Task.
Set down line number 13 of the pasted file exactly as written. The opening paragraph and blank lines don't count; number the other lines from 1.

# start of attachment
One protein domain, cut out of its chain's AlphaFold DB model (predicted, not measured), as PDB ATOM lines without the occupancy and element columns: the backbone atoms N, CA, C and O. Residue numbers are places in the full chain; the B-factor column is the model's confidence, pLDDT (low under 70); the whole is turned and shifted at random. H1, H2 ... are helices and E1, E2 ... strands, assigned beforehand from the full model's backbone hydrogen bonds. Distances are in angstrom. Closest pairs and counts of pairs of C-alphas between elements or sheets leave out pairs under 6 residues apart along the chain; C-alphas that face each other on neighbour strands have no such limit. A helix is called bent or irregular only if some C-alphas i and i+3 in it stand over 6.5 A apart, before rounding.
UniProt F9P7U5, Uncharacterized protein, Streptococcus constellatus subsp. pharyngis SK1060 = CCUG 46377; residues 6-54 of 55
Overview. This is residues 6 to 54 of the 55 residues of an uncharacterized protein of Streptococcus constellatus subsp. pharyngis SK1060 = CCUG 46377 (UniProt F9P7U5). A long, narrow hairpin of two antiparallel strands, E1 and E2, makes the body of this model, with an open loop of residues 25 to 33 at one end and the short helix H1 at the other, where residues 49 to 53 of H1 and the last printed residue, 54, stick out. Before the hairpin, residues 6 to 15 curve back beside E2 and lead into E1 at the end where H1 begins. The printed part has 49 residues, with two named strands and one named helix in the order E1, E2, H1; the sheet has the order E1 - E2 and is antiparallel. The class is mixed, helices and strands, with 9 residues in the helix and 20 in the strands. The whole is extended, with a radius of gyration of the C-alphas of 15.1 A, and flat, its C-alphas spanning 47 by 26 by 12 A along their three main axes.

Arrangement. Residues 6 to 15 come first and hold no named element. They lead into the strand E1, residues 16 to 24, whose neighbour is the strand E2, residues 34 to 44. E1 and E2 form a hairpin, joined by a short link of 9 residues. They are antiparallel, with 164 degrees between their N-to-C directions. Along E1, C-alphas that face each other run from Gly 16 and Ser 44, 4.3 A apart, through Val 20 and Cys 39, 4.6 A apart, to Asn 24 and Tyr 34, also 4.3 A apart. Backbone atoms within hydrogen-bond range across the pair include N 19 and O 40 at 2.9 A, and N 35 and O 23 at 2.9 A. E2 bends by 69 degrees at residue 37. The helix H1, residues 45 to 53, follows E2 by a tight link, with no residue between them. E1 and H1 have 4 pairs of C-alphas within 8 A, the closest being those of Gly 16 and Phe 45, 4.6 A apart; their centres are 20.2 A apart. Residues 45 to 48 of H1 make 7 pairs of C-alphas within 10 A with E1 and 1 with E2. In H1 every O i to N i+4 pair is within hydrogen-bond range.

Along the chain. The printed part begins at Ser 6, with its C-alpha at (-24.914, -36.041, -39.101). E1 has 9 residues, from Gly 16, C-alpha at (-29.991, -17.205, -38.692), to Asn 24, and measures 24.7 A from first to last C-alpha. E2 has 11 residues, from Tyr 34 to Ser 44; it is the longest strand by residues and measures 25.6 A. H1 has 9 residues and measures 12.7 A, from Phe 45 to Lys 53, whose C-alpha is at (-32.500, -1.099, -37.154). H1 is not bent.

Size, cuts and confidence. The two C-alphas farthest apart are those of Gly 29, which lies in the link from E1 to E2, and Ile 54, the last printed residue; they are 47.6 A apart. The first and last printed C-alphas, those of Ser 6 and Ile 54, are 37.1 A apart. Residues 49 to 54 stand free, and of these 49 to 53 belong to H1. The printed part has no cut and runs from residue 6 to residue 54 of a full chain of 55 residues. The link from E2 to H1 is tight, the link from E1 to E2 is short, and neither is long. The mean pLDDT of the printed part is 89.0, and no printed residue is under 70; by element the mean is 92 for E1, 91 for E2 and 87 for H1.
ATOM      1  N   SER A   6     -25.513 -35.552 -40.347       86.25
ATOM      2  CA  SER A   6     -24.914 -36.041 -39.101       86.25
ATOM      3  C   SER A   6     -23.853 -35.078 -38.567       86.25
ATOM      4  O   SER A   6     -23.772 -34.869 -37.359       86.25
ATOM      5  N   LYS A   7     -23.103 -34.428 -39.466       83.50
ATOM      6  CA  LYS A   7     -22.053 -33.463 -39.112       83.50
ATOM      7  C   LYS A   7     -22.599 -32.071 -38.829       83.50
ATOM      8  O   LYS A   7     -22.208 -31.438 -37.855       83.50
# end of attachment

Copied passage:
ATOM      8  O   LYS A   7     -22.208 -31.438 -37.855       83.50